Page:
Men and those in the older age group are more likely to develop severe and critical cases of coronavirus disease (COVID-19), based on the initial results of the Research Institute for Tropical Medicine’s (RITM) study on the clinical characteristics and transmission patterns of COVID-19.
The initial results of the P9.7-million RITM study, “Clinical Characteristics and Transmission Patterns of COVID-19 in Confirmed Cases and their Contacts in the Philippines” were presented by DOST Secretary Fortunato de la Peña during the virtual “Talakayang HeaRTBeat” on DOST’s BIG 21 in 2021-COVID-19 Projects on Thursday, Dec. 9.
The RITM researchers initially found that 83.41 percent of enrolled cases presented with signs and symptoms of COVID-19 infection.
“Based on the case hospitalization ratio, COVID-19 presents a challenge to our healthcare system as almost half of the cases are hospitalized,” de la Peña said.
“Males are also found to be more likely to develop severe and critical presentation.”
The project is led by Dr. Mayan Lumandas of the RITM in partnership with the Ospital ng Muntinlupa in Alabang, Muntinlupa City. It aims to understand the key clinical, epidemiological and virological characteristics of the confirmed cases of COVID-19 infection and their contacts detected in the country.
Citing the preliminary data gathered by the project team, the DOST chief said patients 18 years old and above had mild classification or were asymptomatic, while those in the older age group had severe and critical classifications.
“Majority of the cases had contact with a confirmed COVID-19 case in the past 14 days,” he said.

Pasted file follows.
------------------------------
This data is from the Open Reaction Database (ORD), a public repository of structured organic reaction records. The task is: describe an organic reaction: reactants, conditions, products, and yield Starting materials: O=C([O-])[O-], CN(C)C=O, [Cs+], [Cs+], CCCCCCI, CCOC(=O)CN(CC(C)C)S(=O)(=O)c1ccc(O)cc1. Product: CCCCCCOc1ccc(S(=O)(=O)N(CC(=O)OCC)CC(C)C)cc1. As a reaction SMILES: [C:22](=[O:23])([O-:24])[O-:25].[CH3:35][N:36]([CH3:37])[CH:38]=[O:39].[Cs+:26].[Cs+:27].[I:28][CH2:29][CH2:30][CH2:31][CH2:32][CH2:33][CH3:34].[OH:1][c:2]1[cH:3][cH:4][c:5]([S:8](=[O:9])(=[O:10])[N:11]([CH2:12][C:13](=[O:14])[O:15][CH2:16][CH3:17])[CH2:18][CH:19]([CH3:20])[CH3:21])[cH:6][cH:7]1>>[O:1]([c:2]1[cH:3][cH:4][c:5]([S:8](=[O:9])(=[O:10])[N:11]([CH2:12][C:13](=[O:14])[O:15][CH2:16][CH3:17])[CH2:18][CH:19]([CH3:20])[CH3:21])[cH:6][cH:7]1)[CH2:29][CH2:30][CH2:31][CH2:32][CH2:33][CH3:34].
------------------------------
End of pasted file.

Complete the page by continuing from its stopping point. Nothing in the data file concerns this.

He noted that the most common reported symptoms are cough, fever, headache, shortness of breath, sore throat, loss of appetite, runny nose, diarrhea, muscle aches, loss of smell and taste, and fatigue.
The most common complication is pneumonia followed by acute respiratory distress syndrome (ARDS), the initial results of the study revealed.
Funded by DOST-Philippine Council for Health Research and Development (PCHRD), the project studied COVID-19 transmission patterns and disease severity, and analyzed the spectrum of disease and impact on the community.
“The information gathered in this research will help guide DOH and policy makers in formulating guidelines for case isolation, contact tracing and disease control and prevention.The study will also help improve and guide efforts to understand transmission of COVID-19 to prevent further spread of the disease,” de la Peña said.
The RITM study is included in the agency’s list of 21 high impact technologies and game-changing research and development (R&D) projects which was unveiled on Sept. 7.